7 Tax Breaks You Might Be Missing
Keep more of your earnings in your pocket with these sneaky (but totally legit) tax write-offs. Start saving your receipts now so that you don't have to scramble come April.
1. INVESTMENT MANAGEMENT FEES
Many people don’t know that they’re even paying fees because they are automatically deducted from their accounts, and the fee disclosure is rarely obvious to them or to their accountants, says Holly Thomas, a certified financial planner and founder of Tampa-based Holly Thomas LLC. Thomas had a client with a brokerage wrap account who wasn't aware it had a fee attached to it. When they went back over 10 years of statements, the client realized they had paid more than $20,000 in unnecessary taxes. To find out how much you're paying in fees, look on the last page of the year-end statement you receive from your brokerage company.
2. GYM MEMBERSHIP
If a doctor diagnoses you with a specific medical condition, such as obesity, and you’re using a gym membership to treat that illness as recommended by the doctor, then you might qualify for a deduction, says Jonathan Horn, a certified public accountant and senior manager with the American Institute of Certified Public Accountants Tax Policy & Advocacy Team. The catch: You can't have gone to this gym prior to your diagnosis.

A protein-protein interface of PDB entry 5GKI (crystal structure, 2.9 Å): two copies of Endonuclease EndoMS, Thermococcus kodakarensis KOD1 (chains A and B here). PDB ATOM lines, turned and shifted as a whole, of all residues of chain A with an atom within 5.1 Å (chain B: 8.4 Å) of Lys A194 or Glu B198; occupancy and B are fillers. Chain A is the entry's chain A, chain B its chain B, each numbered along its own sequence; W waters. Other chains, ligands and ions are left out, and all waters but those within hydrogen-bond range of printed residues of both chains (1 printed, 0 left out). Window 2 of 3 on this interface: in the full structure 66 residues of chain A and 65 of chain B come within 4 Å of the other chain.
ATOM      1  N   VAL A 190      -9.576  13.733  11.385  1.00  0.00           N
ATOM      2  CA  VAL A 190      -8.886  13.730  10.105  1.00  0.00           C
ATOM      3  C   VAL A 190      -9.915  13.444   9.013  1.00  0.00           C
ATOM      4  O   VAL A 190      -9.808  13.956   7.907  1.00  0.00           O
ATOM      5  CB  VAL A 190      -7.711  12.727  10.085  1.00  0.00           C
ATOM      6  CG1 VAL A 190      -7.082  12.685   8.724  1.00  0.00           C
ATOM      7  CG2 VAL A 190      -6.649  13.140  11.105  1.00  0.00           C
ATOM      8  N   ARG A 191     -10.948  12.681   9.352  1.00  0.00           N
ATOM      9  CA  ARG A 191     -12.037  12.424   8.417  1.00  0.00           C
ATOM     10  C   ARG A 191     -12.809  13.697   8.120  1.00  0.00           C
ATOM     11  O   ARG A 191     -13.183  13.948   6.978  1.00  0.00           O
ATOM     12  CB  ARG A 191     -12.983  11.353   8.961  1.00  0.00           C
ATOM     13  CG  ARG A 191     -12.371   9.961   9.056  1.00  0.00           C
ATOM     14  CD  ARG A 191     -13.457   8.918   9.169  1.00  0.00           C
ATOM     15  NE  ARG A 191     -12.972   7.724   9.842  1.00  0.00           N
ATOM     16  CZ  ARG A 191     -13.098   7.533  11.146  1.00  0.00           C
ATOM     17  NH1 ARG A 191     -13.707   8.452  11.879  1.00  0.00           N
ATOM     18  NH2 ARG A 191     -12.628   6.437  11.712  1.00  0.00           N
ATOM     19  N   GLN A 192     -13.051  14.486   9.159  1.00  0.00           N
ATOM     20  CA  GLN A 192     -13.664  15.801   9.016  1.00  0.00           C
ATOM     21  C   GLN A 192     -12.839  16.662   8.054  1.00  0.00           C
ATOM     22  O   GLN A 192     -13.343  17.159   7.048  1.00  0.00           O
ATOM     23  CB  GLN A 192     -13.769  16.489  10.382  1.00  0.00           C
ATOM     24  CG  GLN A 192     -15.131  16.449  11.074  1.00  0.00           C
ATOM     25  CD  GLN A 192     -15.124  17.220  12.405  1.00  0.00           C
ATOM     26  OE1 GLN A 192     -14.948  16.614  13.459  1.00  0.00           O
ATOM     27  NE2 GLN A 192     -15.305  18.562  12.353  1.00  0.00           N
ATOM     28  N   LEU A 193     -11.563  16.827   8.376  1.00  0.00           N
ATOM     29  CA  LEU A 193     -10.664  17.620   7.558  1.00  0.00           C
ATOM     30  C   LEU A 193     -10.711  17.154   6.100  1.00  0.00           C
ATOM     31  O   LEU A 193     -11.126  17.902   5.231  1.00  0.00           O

3. MOVING EXPENSES
Moving expenses that aren’t reimbursed by your employer can be deducted by taxpayers if the relocation was the result of a job change. Eligible expenses include moving your items plus travel costs during the actual move, says Eileen Sherr, a certified public accountant and senior manager with AICPA Tax Policy & Advocacy Team.
4. PRE-TAX DAYCARE AND PARKING AT WORK
Transportation benefits such as parking or train tickets can be written off, says April Walker, lead technical manager with the AICPA Tax Practice & Ethics Team. “Also, employer-provided childcare benefits and benefits for educational assistance programs can result in significant savings to employees,” she says.
5. DONATED STOCKS
If you made a pledge to a charitable organization that you need to fulfill by the end of the year, consider whether you’re holding any appreciated securities that you could transfer to the organization, says Henry Grzes, a certified public accountant and lead technical manager with the AICPA Tax Practice & Ethics Team. “As long as you have held the security longer than one year, you are able to deduct the fair market value of the security at the time of transfer without having to come up with the cash to fulfill the pledge,” Grzes says. “And you will not have to pay the capital gains on your individual income tax return.”
6. STUDENT LOANS
You can deduct your student loan interest, says Lawrence Carlton, certified public accountant and tax director with Carlton & Duran in Massachusetts. “Although many folks don’t have the level of deductions necessary to itemize on their tax return, you can still deduct up to $2500 per year of interest expenses on student loans without itemizing,” Carlton says. Even if someone else is making the payments, you can still take the deduction as long as you’re the one who is ultimately liable for paying the loan balance.
7. MAGAZINE SUBSCRIPTIONS
If it’s related to your work, then it’s eligible for a write-off, says Shannon Sullivan, accountant with Manning Silverman and Company.